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We’ve reviewed Chief of Naval Operations Adm. Jonathan Greenert testimony to the House Armed Services Committee.  Admiral Greenert has posted his Navigation Plan for Fiscal Years (FY) 2013-2017.  Key items in the Information Dominance Corps realm within his Sailing Directions are:

WARFIGHTING FIRST –

  • Fully exploit cyberspace and the electromagnetic spectrum as warfighting domains with upgrades to Ship’s Signal Exploitation Equipment and the SLQ-32 surface electronic warfare system, and continued development of the Next-Generation Jammer for airborne electronic warfare.
  • Defend our computer networks, sustain information assurance, develop network operations technology, as well as educate the next generation of cyber operators at the U.S. Naval Academy, Naval Postgraduate School, and Naval War College.

OPERATE FORWARD – While no individual bullet point sites a specific task for the Information Dominance Corps (IDC) the major move to push more ships & forces forward, increase their Operational Tempo, and rotate crews at the edge are major changes.  Thus the IDC importance is built within every bullet point listed.  These changes make the Network and Communication mission sets of the IDC more significant.  It also challenges network availability & integrity while stressing satellite and terrestrial communication pathways with higher traffic loads and most likely a more congested spectrum loading.

BE READY –

  • Improve the “wholeness” of the Aegis Weapons System through data link and software upgrades while adding the Shipboard Self Defense System to more non-Aegis ships, such as amphibious assault ships.
  • Sustain Fleet Synthetic Training to provide a wider range of complex and demanding simulations than possible in the field, while conserving operating expenses where appropriate.

[via Navy.mil]

Make sure to review the CNO’s 2012 update in his CNO’s Postion Report for 2012!

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The new U.S. CIO, Steven VanRoekel, has updated the initial 25 point plan that was released in 2010 by the first U.S. CIO Vivek Kundra.

Some of the main challenges have been:

  • IT Reform #5 – Stand-up contract vehicles for Commodity IT services
  • IT Reform #17 – Work with Congress to create IT budget models that align with modular development
  • IT Reform #20 – Work with Congress to consolidate Commodity IT spending under Agency CIO
The items that will be focused on in the next 12-18 months (numbers are referenced from original plan for continuity):
  • 2. Create a government-wide marketplace for data center availability
  • 8. Scale IT program management career path
  • 12. Enable IT program manager mobility across government and industry
  • 16. Reduce barriers to entry for small innovative technology companies
  • 23. Rollout “TechStat” model at the bureau level

Pretty nice to have a 25 point plan to walk into the job with and review then work on the remainders while you formulate the next goals.

There is also discussion on the launch of FedRAMP.  The goals of which are to:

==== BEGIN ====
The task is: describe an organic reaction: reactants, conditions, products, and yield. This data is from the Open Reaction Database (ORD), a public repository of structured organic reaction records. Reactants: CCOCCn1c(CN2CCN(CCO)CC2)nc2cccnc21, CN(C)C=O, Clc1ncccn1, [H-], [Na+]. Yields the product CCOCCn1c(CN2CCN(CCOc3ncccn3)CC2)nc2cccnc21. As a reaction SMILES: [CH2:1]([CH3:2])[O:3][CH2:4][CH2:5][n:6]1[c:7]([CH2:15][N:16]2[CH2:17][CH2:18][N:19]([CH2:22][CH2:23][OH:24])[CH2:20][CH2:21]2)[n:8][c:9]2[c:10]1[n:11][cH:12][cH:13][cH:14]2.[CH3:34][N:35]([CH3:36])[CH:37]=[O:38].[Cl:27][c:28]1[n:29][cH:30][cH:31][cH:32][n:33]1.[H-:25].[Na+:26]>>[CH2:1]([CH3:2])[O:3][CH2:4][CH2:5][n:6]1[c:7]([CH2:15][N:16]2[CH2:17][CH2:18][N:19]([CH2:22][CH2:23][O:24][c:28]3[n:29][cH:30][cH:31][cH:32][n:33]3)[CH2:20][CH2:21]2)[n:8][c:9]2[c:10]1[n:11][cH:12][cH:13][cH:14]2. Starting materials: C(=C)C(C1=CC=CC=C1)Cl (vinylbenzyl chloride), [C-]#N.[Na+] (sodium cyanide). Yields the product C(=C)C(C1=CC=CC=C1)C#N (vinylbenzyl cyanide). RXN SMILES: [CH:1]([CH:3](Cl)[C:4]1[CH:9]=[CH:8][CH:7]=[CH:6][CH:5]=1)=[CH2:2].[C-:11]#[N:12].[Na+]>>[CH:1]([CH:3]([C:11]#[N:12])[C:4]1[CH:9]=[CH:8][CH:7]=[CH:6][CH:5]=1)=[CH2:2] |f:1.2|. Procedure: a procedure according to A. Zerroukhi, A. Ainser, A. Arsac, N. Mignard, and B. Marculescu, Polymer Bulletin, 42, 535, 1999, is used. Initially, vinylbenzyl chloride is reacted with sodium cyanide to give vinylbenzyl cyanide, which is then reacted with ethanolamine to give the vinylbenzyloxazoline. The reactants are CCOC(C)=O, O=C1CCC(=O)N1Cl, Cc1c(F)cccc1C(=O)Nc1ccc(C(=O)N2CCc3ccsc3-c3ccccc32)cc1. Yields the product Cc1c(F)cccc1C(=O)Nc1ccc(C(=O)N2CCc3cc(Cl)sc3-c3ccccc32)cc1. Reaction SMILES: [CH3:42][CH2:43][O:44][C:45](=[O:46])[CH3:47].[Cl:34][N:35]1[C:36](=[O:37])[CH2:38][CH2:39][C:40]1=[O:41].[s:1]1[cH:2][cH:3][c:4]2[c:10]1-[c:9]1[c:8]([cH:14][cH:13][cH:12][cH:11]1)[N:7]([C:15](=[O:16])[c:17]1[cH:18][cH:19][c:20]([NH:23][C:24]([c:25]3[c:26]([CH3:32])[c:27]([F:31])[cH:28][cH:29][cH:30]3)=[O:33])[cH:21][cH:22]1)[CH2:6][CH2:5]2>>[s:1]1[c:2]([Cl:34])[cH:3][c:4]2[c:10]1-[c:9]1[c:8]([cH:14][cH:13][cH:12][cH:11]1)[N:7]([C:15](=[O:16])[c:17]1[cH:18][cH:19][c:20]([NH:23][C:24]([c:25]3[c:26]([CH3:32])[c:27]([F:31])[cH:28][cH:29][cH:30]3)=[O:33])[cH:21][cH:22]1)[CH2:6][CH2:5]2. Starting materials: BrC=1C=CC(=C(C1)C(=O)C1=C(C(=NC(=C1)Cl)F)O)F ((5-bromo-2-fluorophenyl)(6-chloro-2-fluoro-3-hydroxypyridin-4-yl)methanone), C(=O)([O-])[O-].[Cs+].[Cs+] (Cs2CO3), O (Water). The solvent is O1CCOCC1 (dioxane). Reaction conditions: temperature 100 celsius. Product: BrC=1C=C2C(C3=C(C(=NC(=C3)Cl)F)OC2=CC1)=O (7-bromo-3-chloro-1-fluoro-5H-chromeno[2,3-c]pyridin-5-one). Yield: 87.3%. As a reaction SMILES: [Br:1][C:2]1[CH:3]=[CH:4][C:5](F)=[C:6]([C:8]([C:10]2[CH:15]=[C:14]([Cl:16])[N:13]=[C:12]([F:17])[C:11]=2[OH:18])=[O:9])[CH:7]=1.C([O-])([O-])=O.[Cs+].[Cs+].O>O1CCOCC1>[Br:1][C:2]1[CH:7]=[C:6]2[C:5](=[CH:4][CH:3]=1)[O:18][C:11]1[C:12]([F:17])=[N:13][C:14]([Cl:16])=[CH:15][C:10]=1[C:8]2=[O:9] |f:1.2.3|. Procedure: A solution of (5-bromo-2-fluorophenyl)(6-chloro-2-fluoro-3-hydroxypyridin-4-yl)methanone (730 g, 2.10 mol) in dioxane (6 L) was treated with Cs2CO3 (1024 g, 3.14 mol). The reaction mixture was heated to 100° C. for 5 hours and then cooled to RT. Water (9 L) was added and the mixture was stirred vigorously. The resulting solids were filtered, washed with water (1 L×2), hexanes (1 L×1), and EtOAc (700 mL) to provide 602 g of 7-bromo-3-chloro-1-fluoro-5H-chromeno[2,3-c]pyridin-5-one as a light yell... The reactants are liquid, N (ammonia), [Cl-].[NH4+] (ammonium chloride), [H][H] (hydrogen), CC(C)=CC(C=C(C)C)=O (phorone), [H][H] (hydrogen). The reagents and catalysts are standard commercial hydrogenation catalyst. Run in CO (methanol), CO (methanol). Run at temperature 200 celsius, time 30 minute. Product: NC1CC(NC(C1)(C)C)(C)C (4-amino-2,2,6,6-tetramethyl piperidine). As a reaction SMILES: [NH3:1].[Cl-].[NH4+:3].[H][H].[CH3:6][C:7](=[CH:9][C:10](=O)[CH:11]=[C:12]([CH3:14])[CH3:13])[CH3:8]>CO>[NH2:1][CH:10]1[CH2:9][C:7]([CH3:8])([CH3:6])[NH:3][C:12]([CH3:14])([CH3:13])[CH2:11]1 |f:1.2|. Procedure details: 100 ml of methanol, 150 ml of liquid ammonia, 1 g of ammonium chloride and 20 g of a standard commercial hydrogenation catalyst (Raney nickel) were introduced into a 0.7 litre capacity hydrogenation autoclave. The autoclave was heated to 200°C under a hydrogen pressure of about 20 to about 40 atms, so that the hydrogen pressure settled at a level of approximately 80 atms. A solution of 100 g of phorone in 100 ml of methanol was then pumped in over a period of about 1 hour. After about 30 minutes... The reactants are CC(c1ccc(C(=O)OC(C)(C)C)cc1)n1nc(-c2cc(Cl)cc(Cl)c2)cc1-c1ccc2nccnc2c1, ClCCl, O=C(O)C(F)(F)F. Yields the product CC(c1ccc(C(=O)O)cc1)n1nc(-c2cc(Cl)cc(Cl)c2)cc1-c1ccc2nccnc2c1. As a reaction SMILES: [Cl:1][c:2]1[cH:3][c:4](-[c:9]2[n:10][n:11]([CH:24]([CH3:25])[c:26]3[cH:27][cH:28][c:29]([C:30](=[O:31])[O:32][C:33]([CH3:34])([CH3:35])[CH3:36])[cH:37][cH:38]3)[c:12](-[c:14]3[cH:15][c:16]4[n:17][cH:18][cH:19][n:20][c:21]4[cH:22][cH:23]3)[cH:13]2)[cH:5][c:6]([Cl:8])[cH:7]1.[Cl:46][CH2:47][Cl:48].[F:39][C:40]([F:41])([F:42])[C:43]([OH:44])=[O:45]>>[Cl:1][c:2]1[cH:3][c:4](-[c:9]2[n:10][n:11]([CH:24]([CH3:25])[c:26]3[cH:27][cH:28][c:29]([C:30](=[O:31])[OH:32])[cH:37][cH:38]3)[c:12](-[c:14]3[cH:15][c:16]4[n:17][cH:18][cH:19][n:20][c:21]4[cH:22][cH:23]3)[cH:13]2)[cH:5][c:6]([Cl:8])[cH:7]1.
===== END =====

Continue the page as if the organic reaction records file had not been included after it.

• Accelerate the adoption of secure cloud solutions through reuse of assessments and authorizations
  • Increase confidence in security of cloud solutions
  • Achieve consistent security authorizations using a baseline set of agreed upon standards to be used for Cloud product approval in or outside of FedRAMP
  • Ensure consistent application of existing security practices
  • Increase confidence in security assessments
  • Increase automation and near real-time data for continuous monitoring

[via CIO.gov]

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How do you mitigate the risk to your Information Technology supply chain?  At what level is it being addressed and assessed (CTO, CIO, COO, CBO, CEO)?  How are you assured that the keyboard, mouse, cables, PC, laptop, tablet, smartphone, and their sub-components and then their software are trustworthy?  It’s not simply fake Military parts from China or other countries it is a much larger problem then that.

You’d have no idea this was happening to you because we’re usually the one operating as the user.  And users often have some reason to balk at the time it takes to provide new equipment or allow a new piece of software.  Now the Security and Acquisition folks have plenty to apologize for but you may want to cut the a bit of slack.  It is a very difficult task, challenging environment, and is very rarely rewarded with anything but negative reviews and comments when things go alright or much worse if things go wrong.  

With all that said if you were in there shoes in this SH-60 case how would you handle it?  What would you do to prevent something like this in a global capitalist economy and supply chain?  And what would you do in the current environment where resources are very sparse?

[via The White House]

Update (22 MAY 2012) – Review the U.S. Senate Armed Service Committees’ report on the Inquiry into Counterfeit Electronic Parts in the Department of Defense Supply Chain (21MAY2012).

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